- Biblical love is not toleration of sin. Scripture says that if a parent does not discipline his/her child then the parent does not love his/her child. The same can be said of the church concerning discipline of members of the body of Christ according to Matthew 18. No discipline equals no love. For whom the LORD loveth he correcteth; even as a father the son in whom he delighteth. Proverbs 3:12 (We must remind ourselves that the goal of discipline is restoration.)
- While unbelievers cannot be expected to behave as believers, it is not considered unloving to stand up for what is right and to uphold as a society the clear commands of Scripture (not necessarily one’s personal convictions**) as the highest moral standard so long as it is done with a right spirit.
- By this shall all men know that ye are my disciples, if ye have love one to another. John 13:35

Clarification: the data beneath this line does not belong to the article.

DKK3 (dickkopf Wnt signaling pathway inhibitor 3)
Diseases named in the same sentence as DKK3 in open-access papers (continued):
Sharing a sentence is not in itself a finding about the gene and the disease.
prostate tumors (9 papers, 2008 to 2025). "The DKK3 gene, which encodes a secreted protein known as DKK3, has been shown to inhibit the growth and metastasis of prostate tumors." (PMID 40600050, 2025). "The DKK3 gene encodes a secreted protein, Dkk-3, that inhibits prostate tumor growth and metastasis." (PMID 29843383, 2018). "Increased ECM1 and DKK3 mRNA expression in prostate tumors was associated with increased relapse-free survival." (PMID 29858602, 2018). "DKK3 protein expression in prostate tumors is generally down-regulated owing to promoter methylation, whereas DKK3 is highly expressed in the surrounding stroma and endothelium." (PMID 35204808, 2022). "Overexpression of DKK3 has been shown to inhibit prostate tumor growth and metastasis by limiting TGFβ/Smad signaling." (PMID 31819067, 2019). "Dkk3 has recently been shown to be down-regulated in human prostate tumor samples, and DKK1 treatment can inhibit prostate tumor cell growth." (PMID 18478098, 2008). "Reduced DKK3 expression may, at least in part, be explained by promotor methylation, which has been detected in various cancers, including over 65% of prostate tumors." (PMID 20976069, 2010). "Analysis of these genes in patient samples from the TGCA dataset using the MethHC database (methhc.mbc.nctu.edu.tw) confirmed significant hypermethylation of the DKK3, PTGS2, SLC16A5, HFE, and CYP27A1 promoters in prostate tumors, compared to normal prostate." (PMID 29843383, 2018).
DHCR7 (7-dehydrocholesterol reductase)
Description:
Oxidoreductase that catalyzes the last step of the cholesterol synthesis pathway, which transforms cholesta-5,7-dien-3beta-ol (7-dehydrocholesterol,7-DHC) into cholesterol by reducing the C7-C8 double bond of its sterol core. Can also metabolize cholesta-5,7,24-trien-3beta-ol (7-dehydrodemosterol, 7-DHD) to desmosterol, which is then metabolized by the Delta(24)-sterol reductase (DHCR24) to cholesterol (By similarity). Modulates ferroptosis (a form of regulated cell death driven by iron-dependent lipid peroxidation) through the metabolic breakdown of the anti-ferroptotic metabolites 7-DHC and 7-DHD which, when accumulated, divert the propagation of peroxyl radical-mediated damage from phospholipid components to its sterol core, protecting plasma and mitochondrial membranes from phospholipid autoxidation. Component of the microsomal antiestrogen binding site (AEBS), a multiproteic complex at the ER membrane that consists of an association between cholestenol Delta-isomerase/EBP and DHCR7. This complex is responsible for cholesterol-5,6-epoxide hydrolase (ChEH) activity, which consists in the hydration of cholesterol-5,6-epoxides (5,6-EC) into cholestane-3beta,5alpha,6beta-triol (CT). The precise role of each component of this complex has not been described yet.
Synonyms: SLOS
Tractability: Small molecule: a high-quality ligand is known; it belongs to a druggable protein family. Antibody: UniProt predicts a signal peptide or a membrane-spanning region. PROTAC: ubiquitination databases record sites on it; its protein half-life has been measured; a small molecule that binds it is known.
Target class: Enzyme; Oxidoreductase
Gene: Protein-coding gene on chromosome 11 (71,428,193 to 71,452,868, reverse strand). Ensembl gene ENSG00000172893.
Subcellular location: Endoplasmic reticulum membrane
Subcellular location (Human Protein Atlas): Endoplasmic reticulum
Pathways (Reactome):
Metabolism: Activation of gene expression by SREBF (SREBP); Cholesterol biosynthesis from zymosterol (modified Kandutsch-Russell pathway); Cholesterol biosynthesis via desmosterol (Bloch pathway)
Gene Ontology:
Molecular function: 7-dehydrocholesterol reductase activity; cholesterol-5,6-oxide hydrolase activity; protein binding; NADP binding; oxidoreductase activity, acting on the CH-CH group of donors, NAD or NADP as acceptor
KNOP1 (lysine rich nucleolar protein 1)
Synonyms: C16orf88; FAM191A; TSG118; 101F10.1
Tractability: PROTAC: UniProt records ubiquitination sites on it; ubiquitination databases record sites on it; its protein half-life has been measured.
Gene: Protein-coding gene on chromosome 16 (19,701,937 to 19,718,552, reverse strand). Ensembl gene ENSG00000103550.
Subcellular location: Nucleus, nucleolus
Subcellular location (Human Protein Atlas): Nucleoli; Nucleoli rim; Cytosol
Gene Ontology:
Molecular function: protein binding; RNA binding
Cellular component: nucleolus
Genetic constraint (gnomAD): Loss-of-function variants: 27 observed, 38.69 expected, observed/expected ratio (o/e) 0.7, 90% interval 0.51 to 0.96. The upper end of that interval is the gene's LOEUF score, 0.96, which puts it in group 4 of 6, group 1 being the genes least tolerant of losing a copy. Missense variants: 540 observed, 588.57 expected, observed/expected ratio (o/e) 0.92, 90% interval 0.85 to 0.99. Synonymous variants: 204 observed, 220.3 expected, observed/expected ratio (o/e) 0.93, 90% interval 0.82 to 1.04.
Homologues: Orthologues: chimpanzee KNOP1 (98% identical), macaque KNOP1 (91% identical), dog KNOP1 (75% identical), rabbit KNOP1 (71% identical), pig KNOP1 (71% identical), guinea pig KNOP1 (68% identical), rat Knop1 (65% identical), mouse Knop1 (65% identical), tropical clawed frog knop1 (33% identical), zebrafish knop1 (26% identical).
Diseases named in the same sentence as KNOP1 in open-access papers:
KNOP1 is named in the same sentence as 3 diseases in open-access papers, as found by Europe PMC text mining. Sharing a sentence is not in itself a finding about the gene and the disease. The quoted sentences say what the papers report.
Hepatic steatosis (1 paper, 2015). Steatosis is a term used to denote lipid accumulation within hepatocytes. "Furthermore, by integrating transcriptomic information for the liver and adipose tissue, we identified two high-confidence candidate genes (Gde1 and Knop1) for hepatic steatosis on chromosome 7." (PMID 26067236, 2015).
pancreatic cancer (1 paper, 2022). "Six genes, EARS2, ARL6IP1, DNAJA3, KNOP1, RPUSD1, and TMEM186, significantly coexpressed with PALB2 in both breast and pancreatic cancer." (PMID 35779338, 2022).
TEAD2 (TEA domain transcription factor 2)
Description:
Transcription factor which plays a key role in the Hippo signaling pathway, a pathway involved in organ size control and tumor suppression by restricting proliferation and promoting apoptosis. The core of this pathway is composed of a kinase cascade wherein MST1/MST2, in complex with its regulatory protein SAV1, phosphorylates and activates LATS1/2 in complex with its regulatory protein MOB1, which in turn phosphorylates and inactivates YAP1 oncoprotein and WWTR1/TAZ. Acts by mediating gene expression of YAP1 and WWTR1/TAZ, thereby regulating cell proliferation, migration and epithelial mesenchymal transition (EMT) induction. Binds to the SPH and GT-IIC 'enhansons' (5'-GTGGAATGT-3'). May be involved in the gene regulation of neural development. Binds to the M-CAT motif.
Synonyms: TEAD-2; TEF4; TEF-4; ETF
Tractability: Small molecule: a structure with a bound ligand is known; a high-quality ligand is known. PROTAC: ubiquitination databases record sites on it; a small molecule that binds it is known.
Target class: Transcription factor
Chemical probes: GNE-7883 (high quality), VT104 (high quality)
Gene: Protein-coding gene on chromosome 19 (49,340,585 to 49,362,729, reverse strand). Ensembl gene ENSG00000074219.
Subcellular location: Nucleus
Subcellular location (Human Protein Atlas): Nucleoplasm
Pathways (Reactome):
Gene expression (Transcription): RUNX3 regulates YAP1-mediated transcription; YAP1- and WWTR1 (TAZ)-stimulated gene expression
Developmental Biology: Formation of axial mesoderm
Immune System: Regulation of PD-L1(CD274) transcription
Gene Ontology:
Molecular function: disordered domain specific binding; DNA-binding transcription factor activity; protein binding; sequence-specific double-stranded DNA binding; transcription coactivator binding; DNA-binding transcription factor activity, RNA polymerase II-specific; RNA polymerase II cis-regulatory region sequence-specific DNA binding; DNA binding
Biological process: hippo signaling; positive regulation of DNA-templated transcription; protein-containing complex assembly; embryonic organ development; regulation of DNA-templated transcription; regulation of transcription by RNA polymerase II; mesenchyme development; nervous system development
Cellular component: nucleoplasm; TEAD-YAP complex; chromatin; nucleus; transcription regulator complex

- By this we know that we love the children of God, when we love God, and keep his commandments. I John 5:2
- Biblical love does not have to like someone in order to love them. We are to love our enemies.
- The goal of biblical love is to attain the highest good for the object of its affection.
- Biblical love focuses on what is best for others, not on self.
- God is love.
*Biblical love is in contrast to love as defined by our culture. Love as defined by the culture is self-centered. Biblical love always seeks the highest good (God’s will) for the object of it’s affection. Biblical love sacrifices our self-centered desires for the will of God.
**It is important to distinguish between clear commands of Scripture and personal convictions. Personal convictions are standards that we acquire to ourselves based on implied teachings or what we individually consider to be biblical principle. These often vary from believer to believer and therefore should be used to judge ourselves and not one another.
For a more complete study of this topic please read The Corinthian Catastrophe by George E. Gardner; copyright 1974 by Kregel Publications.
To be continued in Part IV.